As I mentioned before, I’ve noticed how low-church minister’s manuals tend to include the Episcopal prayer book wedding rite along side some other minimal service. I also can’t help but notice that Universalist and Unitarian wedding rites — even the humanist ones — take cues and sometimes whole passages from an Episcopalian rite. But which one? Not the 1979 prayer book, of course.
With the 1937 joint Unitarian and Universalist Hymns of the Spirit there was a minister’s guide — a book with all the services that one wouldn’t need most Sundays, or which only the minister would need a copy so as to save the cost of printing — that is terribly hard to get a hold of. All I have is a photostat. (Ah, now now I can’t find that! So I’ll post about it when I find it.)
OK, back to the 1894 Universalist Book of Prayer compared with the 1892 Episcopal prayer book, itself almost identical with the 1789 prayer book. (This online version has them together.)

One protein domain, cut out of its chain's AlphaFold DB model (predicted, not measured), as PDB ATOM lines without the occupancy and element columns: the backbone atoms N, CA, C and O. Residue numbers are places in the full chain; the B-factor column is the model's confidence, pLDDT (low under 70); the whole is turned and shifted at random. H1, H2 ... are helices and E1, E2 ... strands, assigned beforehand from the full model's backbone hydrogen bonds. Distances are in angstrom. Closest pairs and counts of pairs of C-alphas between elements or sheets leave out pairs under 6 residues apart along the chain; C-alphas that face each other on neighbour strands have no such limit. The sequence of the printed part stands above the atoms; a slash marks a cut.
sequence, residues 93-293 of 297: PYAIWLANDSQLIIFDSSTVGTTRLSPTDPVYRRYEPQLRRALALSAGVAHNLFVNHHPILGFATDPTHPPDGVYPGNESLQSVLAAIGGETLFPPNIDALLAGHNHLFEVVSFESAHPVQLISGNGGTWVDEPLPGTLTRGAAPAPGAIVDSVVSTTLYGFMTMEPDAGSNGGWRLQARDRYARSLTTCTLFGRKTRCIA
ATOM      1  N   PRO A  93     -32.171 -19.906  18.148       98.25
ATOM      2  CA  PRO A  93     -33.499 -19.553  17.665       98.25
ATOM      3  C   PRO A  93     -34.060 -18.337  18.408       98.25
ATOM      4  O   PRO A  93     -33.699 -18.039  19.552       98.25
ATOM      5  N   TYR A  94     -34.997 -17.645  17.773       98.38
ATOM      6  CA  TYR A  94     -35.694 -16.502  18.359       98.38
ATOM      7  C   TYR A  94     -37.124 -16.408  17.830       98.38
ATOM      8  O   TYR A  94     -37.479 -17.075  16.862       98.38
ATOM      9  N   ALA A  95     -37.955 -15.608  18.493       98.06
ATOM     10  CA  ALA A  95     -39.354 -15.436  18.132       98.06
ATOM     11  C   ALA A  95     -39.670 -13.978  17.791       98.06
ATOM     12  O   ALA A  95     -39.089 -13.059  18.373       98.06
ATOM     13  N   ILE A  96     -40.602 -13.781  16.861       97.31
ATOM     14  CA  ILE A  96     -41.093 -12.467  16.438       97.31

- The Universalists didn’t publish banns. I think California was the last state to do away with marriage by banns — though it persists in Canada — so no great loss there.
- The exhortation is shorter than the 1892 Episcopal service, and unlike it fudges about if there was ever a time of human innocency (Eden) and makes no comparison to the married couple with the mystical union of Christ and the Church.
- Universalists confessed their legal impediments to marriage, but not against “dreadful day of judgment.”
- Universalist brides did not vow to obey their husbands; indeed, I’ve never seen that usage in Universalist texts.
- Troths are plighted and given the same way in both services. (I love this stuff.)
- In the Universalist service the ring “is consecrated” by unknown means “token and pledge of your mutual truth and affection; and worn upon the hand of the woman becomes the accepted symbol of that spiritual union which it is the office of marriage to secure” but in the Episcopalian service omits a blessing of the ring.
- The Episcopalians have “Those whom God hath joined together let no man put asunder” and the Lord’s Prayer before the final prayer; the Universalists don’t.
- The Episcopalian prayers end in a Trinitarian embolism; the Universalist prayers close with a “Jesus’ name” ending.
It is worth a look to see if Universalist wedding services closer to 1789 were more or less distinct.